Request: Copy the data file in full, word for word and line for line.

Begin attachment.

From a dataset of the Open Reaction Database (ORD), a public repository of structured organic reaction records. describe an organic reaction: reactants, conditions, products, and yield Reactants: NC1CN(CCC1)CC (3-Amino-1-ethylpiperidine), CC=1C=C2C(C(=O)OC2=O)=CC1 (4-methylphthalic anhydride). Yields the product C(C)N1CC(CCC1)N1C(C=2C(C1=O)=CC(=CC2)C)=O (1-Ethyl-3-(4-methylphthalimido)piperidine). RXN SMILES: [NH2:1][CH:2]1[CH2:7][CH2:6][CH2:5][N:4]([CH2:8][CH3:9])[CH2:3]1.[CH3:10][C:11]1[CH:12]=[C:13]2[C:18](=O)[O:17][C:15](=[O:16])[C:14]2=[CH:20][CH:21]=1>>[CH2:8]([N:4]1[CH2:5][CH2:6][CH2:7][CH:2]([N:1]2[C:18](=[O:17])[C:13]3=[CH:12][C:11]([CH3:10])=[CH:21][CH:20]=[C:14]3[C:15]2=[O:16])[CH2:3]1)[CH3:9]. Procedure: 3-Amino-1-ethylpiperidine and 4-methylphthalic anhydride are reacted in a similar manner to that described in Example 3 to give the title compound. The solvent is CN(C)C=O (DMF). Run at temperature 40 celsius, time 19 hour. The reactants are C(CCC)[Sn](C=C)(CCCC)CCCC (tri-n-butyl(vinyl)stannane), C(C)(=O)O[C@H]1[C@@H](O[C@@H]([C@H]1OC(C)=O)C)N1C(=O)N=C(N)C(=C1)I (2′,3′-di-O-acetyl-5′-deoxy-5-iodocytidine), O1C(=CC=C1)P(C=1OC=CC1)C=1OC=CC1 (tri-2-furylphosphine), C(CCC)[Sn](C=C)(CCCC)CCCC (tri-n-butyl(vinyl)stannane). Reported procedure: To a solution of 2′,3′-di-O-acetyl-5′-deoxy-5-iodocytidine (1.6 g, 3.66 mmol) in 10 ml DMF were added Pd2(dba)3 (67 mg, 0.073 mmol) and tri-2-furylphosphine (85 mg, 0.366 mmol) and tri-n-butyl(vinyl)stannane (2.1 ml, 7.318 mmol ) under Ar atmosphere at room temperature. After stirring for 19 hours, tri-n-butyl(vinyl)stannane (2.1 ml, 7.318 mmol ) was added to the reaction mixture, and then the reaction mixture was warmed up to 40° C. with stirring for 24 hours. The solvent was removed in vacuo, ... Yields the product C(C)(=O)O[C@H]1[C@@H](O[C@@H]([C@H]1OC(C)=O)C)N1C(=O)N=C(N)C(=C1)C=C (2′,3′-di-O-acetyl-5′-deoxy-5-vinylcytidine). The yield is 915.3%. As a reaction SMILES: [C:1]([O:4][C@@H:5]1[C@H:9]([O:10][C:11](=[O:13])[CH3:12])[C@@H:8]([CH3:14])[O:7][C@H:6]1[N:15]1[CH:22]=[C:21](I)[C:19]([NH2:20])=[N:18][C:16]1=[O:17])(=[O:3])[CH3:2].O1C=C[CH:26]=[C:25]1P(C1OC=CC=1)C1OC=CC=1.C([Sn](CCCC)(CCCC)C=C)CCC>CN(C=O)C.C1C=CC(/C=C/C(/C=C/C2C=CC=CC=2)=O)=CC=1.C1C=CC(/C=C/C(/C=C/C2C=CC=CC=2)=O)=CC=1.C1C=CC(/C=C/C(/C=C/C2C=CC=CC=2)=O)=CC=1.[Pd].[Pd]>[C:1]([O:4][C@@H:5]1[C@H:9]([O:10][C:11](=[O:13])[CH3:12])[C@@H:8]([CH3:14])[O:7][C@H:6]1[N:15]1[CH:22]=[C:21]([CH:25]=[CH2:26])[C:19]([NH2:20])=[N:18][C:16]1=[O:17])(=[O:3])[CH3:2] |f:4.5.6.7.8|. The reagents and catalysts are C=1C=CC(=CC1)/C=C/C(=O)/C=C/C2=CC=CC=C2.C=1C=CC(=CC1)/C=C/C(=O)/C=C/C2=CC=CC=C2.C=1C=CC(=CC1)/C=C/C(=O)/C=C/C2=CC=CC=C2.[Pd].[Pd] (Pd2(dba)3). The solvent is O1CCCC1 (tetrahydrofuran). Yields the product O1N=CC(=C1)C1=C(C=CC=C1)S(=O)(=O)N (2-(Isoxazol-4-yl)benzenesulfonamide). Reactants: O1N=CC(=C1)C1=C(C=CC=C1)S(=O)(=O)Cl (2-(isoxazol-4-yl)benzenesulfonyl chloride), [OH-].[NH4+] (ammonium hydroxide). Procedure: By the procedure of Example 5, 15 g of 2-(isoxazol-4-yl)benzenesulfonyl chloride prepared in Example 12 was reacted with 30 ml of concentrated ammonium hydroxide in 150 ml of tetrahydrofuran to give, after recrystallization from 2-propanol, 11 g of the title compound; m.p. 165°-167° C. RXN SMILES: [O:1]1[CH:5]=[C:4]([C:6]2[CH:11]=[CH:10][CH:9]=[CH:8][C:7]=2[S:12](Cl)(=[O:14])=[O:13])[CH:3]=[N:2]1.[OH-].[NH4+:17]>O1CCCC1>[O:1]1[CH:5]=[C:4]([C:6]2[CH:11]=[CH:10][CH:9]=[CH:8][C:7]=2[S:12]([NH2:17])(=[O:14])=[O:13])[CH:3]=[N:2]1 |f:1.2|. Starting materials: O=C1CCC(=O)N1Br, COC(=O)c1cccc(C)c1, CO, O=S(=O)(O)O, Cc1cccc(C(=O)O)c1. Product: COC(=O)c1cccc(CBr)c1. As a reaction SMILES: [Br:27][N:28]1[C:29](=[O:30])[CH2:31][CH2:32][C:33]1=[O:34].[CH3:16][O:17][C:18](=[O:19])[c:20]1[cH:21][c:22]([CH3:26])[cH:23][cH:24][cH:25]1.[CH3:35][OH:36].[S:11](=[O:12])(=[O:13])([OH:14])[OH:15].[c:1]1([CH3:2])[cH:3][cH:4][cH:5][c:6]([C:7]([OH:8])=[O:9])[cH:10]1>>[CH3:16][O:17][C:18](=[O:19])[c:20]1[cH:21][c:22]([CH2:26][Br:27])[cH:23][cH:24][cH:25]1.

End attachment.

From a dataset of the Open Reaction Database (ORD), a public repository of structured organic reaction records. describe an organic reaction: reactants, conditions, products, and yield Reactants: NC1CN(CCC1)CC (3-Amino-1-ethylpiperidine), CC=1C=C2C(C(=O)OC2=O)=CC1 (4-methylphthalic anhydride). Yields the product C(C)N1CC(CCC1)N1C(C=2C(C1=O)=CC(=CC2)C)=O (1-Ethyl-3-(4-methylphthalimido)piperidine). RXN SMILES: [NH2:1][CH:2]1[CH2:7][CH2:6][CH2:5][N:4]([CH2:8][CH3:9])[CH2:3]1.[CH3:10][C:11]1[CH:12]=[C:13]2[C:18](=O)[O:17][C:15](=[O:16])[C:14]2=[CH:20][CH:21]=1>>[CH2:8]([N:4]1[CH2:5][CH2:6][CH2:7][CH:2]([N:1]2[C:18](=[O:17])[C:13]3=[CH:12][C:11]([CH3:10])=[CH:21][CH:20]=[C:14]3[C:15]2=[O:16])[CH2:3]1)[CH3:9]. Procedure: 3-Amino-1-ethylpiperidine and 4-methylphthalic anhydride are reacted in a similar manner to that described in Example 3 to give the title compound. The solvent is CN(C)C=O (DMF). Run at temperature 40 celsius, time 19 hour. The reactants are C(CCC)[Sn](C=C)(CCCC)CCCC (tri-n-butyl(vinyl)stannane), C(C)(=O)O[C@H]1[C@@H](O[C@@H]([C@H]1OC(C)=O)C)N1C(=O)N=C(N)C(=C1)I (2′,3′-di-O-acetyl-5′-deoxy-5-iodocytidine), O1C(=CC=C1)P(C=1OC=CC1)C=1OC=CC1 (tri-2-furylphosphine), C(CCC)[Sn](C=C)(CCCC)CCCC (tri-n-butyl(vinyl)stannane). Reported procedure: To a solution of 2′,3′-di-O-acetyl-5′-deoxy-5-iodocytidine (1.6 g, 3.66 mmol) in 10 ml DMF were added Pd2(dba)3 (67 mg, 0.073 mmol) and tri-2-furylphosphine (85 mg, 0.366 mmol) and tri-n-butyl(vinyl)stannane (2.1 ml, 7.318 mmol ) under Ar atmosphere at room temperature. After stirring for 19 hours, tri-n-butyl(vinyl)stannane (2.1 ml, 7.318 mmol ) was added to the reaction mixture, and then the reaction mixture was warmed up to 40° C. with stirring for 24 hours. The solvent was removed in vacuo, ... Yields the product C(C)(=O)O[C@H]1[C@@H](O[C@@H]([C@H]1OC(C)=O)C)N1C(=O)N=C(N)C(=C1)C=C (2′,3′-di-O-acetyl-5′-deoxy-5-vinylcytidine). The yield is 915.3%. As a reaction SMILES: [C:1]([O:4][C@@H:5]1[C@H:9]([O:10][C:11](=[O:13])[CH3:12])[C@@H:8]([CH3:14])[O:7][C@H:6]1[N:15]1[CH:22]=[C:21](I)[C:19]([NH2:20])=[N:18][C:16]1=[O:17])(=[O:3])[CH3:2].O1C=C[CH:26]=[C:25]1P(C1OC=CC=1)C1OC=CC=1.C([Sn](CCCC)(CCCC)C=C)CCC>CN(C=O)C.C1C=CC(/C=C/C(/C=C/C2C=CC=CC=2)=O)=CC=1.C1C=CC(/C=C/C(/C=C/C2C=CC=CC=2)=O)=CC=1.C1C=CC(/C=C/C(/C=C/C2C=CC=CC=2)=O)=CC=1.[Pd].[Pd]>[C:1]([O:4][C@@H:5]1[C@H:9]([O:10][C:11](=[O:13])[CH3:12])[C@@H:8]([CH3:14])[O:7][C@H:6]1[N:15]1[CH:22]=[C:21]([CH:25]=[CH2:26])[C:19]([NH2:20])=[N:18][C:16]1=[O:17])(=[O:3])[CH3:2] |f:4.5.6.7.8|. The reagents and catalysts are C=1C=CC(=CC1)/C=C/C(=O)/C=C/C2=CC=CC=C2.C=1C=CC(=CC1)/C=C/C(=O)/C=C/C2=CC=CC=C2.C=1C=CC(=CC1)/C=C/C(=O)/C=C/C2=CC=CC=C2.[Pd].[Pd] (Pd2(dba)3). The solvent is O1CCCC1 (tetrahydrofuran). Yields the product O1N=CC(=C1)C1=C(C=CC=C1)S(=O)(=O)N (2-(Isoxazol-4-yl)benzenesulfonamide). Reactants: O1N=CC(=C1)C1=C(C=CC=C1)S(=O)(=O)Cl (2-(isoxazol-4-yl)benzenesulfonyl chloride), [OH-].[NH4+] (ammonium hydroxide). Procedure: By the procedure of Example 5, 15 g of 2-(isoxazol-4-yl)benzenesulfonyl chloride prepared in Example 12 was reacted with 30 ml of concentrated ammonium hydroxide in 150 ml of tetrahydrofuran to give, after recrystallization from 2-propanol, 11 g of the title compound; m.p. 165°-167° C. RXN SMILES: [O:1]1[CH:5]=[C:4]([C:6]2[CH:11]=[CH:10][CH:9]=[CH:8][C:7]=2[S:12](Cl)(=[O:14])=[O:13])[CH:3]=[N:2]1.[OH-].[NH4+:17]>O1CCCC1>[O:1]1[CH:5]=[C:4]([C:6]2[CH:11]=[CH:10][CH:9]=[CH:8][C:7]=2[S:12]([NH2:17])(=[O:14])=[O:13])[CH:3]=[N:2]1 |f:1.2|. Starting materials: O=C1CCC(=O)N1Br, COC(=O)c1cccc(C)c1, CO, O=S(=O)(O)O, Cc1cccc(C(=O)O)c1. Product: COC(=O)c1cccc(CBr)c1. As a reaction SMILES: [Br:27][N:28]1[C:29](=[O:30])[CH2:31][CH2:32][C:33]1=[O:34].[CH3:16][O:17][C:18](=[O:19])[c:20]1[cH:21][c:22]([CH3:26])[cH:23][cH:24][cH:25]1.[CH3:35][OH:36].[S:11](=[O:12])(=[O:13])([OH:14])[OH:15].[c:1]1([CH3:2])[cH:3][cH:4][cH:5][c:6]([C:7]([OH:8])=[O:9])[cH:10]1>>[CH3:16][O:17][C:18](=[O:19])[c:20]1[cH:21][c:22]([CH2:26][Br:27])[cH:23][cH:24][cH:25]1.